Credit: Brian Droege

One of the most sustainable strategies available in the design and construction industries is to reuse or repurpose an existing building. Not only is energy preserved from fabrication, transportation and labor embedded in the original struc- ture, but in many cases, the building’s history, context and sense of place within its community also is preserved.

In today’s economy, a revitalized office building enhanced with energy-efficient systems and sustainable finishes is the solution for tenants seeking the cost savings, healthy work environment and lower carbon footprint associated with green office space. Plus, potential tenants’ real-estate options aren’t limited to one location or type of building, nor do they have to sacrifice brand identity or amenities, such as conference areas, fitness facilities or a welcoming lobby space.

Before

Before

Credit: HGA Architects and Engineers

Last year, HGA Architects and Engineers, Minneapolis, transformed the iconic First National Bank building in downtown St. Paul, Minn., into a more desirable multi-tenant office building. The structure, which spans an entire city block, comprises three buildings—the east tower, built in 1915; west tower, built in 1931; and north tower, built in 1970. A 17th-floor copper skyway connects the 33-story west and 16-story east towers.

The complex was long in need of revitalization and the new owner was keen about preserving the building’s ornate detailing and historic heritage while upgrading tenant standards, introducing sustainability and adding amenities that would transform the landmark structure into a highly desirable office building. HGA Architects and Engineers reallocated resources, reconfigured space, and retrofitted mechanical systems and utilities to extend the towers’ usable life, enhance their flexibility and improve their marketability.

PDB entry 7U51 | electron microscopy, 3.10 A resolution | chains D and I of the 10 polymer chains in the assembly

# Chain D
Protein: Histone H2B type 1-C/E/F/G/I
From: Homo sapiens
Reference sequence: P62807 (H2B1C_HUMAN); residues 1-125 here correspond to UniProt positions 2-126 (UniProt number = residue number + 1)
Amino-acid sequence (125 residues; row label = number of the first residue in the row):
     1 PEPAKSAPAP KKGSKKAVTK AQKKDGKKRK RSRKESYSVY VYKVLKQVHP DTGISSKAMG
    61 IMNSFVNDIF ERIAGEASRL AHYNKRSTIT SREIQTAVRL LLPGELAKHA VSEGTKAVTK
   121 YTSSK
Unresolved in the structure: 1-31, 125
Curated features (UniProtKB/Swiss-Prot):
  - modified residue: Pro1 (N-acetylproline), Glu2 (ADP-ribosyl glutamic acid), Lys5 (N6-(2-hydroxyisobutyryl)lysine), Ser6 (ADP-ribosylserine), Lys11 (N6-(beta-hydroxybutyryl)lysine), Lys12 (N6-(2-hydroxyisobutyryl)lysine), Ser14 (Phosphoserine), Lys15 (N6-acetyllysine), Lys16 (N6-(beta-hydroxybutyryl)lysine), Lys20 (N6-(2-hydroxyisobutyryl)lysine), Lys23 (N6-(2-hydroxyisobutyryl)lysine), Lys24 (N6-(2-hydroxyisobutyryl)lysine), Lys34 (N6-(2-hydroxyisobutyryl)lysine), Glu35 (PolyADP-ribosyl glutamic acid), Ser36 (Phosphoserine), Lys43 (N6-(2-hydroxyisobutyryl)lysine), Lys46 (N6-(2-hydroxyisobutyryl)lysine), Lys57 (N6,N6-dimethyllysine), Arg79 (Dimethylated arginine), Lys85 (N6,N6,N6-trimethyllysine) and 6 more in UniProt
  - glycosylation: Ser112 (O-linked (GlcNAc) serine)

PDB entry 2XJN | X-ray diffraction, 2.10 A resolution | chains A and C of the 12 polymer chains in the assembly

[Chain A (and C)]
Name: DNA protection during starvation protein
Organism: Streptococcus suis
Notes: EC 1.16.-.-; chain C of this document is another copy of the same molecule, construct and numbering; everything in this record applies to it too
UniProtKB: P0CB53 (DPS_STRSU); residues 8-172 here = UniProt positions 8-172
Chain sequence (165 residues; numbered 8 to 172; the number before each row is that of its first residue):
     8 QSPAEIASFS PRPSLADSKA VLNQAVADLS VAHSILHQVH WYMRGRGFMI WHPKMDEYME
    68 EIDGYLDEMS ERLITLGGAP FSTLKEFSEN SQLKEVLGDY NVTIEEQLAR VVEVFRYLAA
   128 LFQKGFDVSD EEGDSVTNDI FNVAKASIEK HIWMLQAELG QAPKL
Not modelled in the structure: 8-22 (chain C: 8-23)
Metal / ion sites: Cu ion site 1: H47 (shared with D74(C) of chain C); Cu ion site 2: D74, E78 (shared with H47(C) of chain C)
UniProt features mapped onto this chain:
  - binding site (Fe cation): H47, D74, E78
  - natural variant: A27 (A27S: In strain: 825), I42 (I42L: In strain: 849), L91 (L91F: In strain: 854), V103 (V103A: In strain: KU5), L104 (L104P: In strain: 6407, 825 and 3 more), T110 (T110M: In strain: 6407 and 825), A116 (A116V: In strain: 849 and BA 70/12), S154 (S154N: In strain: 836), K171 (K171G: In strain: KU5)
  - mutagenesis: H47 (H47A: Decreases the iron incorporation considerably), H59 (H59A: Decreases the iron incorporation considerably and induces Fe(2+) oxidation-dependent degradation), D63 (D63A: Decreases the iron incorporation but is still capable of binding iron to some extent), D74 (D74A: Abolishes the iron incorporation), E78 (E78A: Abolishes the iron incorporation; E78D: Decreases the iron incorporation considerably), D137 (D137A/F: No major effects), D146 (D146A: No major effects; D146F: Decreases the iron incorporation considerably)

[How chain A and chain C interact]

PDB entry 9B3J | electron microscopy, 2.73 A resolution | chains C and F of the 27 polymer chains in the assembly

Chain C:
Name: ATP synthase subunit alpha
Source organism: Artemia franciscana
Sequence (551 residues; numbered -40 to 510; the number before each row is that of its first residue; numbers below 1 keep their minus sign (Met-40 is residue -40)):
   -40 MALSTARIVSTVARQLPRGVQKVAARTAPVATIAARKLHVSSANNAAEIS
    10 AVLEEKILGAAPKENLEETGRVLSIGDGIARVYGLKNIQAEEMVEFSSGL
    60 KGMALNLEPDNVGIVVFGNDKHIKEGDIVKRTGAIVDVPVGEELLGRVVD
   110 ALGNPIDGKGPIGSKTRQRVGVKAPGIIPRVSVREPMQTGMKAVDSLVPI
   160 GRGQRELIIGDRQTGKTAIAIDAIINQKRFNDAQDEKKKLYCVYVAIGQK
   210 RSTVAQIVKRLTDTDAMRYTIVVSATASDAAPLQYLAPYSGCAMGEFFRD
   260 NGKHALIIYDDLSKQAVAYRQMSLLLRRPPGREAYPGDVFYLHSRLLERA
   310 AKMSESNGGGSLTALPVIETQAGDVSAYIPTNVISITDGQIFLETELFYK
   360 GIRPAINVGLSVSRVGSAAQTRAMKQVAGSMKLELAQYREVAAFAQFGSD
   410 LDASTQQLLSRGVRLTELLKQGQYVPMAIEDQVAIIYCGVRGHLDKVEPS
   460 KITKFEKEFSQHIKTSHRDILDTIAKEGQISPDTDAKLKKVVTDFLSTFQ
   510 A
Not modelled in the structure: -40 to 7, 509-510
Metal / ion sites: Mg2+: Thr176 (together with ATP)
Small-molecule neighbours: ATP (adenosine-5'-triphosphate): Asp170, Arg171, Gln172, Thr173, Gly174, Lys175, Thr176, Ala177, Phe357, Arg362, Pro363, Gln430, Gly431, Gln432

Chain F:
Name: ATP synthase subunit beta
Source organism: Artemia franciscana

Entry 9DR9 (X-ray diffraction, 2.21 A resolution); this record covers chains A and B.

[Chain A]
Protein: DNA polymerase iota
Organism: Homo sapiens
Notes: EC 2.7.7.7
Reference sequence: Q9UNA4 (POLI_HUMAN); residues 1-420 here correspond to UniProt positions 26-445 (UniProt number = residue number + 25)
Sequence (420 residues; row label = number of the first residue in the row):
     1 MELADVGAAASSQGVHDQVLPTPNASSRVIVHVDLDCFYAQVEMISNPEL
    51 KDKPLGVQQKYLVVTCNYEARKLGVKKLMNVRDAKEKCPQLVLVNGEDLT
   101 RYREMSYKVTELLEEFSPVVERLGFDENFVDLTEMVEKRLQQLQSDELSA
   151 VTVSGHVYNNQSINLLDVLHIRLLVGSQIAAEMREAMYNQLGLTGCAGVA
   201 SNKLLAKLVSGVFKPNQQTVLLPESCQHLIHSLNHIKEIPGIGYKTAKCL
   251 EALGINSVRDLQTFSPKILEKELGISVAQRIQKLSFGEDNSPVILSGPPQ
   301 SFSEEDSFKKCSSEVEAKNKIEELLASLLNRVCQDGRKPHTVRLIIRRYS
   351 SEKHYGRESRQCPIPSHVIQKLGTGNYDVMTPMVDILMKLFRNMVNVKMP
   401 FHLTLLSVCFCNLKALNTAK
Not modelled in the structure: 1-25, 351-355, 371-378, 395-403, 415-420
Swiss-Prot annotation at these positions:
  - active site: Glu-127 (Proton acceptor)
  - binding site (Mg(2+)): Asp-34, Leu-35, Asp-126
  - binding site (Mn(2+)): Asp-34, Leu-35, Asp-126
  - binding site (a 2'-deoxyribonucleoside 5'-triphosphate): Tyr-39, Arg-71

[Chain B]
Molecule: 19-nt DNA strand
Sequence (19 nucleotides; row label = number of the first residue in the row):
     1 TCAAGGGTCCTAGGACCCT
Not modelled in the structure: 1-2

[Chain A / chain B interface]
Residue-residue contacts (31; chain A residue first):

Credit: Brian Droege

An Eye on Infrastructure

Despite a downsizing trend in St. Paul for several years, the First National Bank has maintained its occupancy of about 76 percent, according to Aaron Barnard, director for Cushman and Wakefield in Minneapolis, the leasing agent for the property. The tenant mix includes law firms, financial-management offices, nonprofit organizations and the State of Minnesota’s Department of Employment and Economic Development, which occupies several floors.

A large portion of the multimillion-dollar project was spent on infrastructure—improving the efficiency of the mechanical systems, installing new plumbing with low-flow fixtures, incorporating light sensors and compact fluorescent bulbs that reduce electricity use, and adding modernized elevators with existing ornate doors. For instance, subcontractors meticulously replaced all the badly corroded and inefficient water lines in all three towers without damaging architectural details. Concurrently, HGA Architects and Engineers replaced a previous water system that ran continuously, pumping water to the top of the building and sending it back down again. With the new series of pumps, water is regulated and pumps turn on and off as needed to pressurize specific sections of the building. Because the pumps aren’t running continuously, the owners have been able to save electricity.